Trump Thanks China For The Greatest Stalemate In History

For a deal not yet signed and whose details are totally lacking, Trump thanks China.

No Deal Yet

Despite the hype, there is no deal. Nothing is signed.

Pleased to Be Behind

Trump is very pleased to be behind where we supposedly were 10 months ago.

It was a great deal then and an even greater deal today.

China Wins

The Wall Street Journal reports China Emerges With Wins From U.S. Trade Truce

China is emerging with wins in this week’s trade talks, with the U.S. shelving new tariffs against Beijing while leaving many demands to be worked out later in return for an assurance of increased agriculture purchases.

The two countries took an initial step Friday to cement a trade agreement that had been derailed for months. President Trump said the U.S. would call off planned tariff increases on Chinese goods next week while Beijing would buy $40 billion to $50 billion worth of American agricultural products—which China hasn’t publicly confirmed.

“If you’re China, you’re pretty happy with the outcome,” Arthur R. Kroeber, founder of Beijing-based consultancy Gavekal Dragonomics, said of the latest trade talks. “China’s negotiation position has always been, the longer you can extend the talks the better.”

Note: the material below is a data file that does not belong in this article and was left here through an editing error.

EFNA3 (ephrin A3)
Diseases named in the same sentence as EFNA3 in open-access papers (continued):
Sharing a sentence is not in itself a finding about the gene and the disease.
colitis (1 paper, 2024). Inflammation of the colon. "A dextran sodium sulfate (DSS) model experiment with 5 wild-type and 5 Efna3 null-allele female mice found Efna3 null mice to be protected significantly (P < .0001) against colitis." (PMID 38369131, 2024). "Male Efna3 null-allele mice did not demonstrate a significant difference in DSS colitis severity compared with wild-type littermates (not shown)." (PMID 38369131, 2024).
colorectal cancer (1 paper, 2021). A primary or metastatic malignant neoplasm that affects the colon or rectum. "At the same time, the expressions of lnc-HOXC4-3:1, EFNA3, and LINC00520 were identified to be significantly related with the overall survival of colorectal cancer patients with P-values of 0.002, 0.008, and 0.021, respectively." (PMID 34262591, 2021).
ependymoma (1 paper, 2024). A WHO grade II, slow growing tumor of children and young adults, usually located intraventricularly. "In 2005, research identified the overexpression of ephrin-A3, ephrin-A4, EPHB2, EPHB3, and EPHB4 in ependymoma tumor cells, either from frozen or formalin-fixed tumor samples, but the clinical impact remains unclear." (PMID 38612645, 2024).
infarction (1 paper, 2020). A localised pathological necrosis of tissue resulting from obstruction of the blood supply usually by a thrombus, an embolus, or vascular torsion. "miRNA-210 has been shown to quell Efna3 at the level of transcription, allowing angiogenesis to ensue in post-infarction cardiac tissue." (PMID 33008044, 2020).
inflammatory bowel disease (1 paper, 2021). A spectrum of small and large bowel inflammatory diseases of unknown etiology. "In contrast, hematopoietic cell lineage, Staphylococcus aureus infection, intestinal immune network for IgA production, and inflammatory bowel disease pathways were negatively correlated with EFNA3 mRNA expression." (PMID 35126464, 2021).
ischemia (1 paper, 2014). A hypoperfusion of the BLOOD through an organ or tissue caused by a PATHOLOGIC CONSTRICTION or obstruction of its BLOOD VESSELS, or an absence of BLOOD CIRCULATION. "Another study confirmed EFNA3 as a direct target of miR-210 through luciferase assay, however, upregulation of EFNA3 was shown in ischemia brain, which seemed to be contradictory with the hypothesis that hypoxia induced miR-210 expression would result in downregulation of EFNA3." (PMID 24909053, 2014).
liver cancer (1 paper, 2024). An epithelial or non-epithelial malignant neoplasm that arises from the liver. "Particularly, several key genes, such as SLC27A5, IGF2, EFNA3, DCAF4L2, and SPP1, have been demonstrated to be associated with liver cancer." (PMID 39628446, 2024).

Tariff Escalation Risk From Partial Deal

Morgan Stanley warns Tariff Escalation Remains a ‘Meaningful Risk’ Despite Partial US-China Deal.

Morgan Stanley says President Donald Trump’s partial trade deal with China is an “uncertain” arrangement at best and there does not appear to be viable path to reduce existing tariffs at the moment. 

“There is not yet a viable path to existing tariffs declining, and tariff escalation remains a meaningful risk,” the bank said in a note. “Thus, we do not yet expect a meaningful rebound in corporate behavior that would drive global growth expectations higher.”

“Trump’s statement that ‘We are near the end of the trade war’ is not plausible to us,” Evercore wrote in a note. “We do not expect tariff cuts in 2020 – but are ready to be favorably surprised.

“And as long as such punitive tariffs remain, we would describe US-China economic relations as bad, not good.”

Goldman Sachs sees a 60% chance that the announced 15% tariffs will take effect, but expects a delay until early 2020 as opposed to the current deadline of Dec. 15. Evercore said it expects a delay and no additional tariff hikes in 2020.

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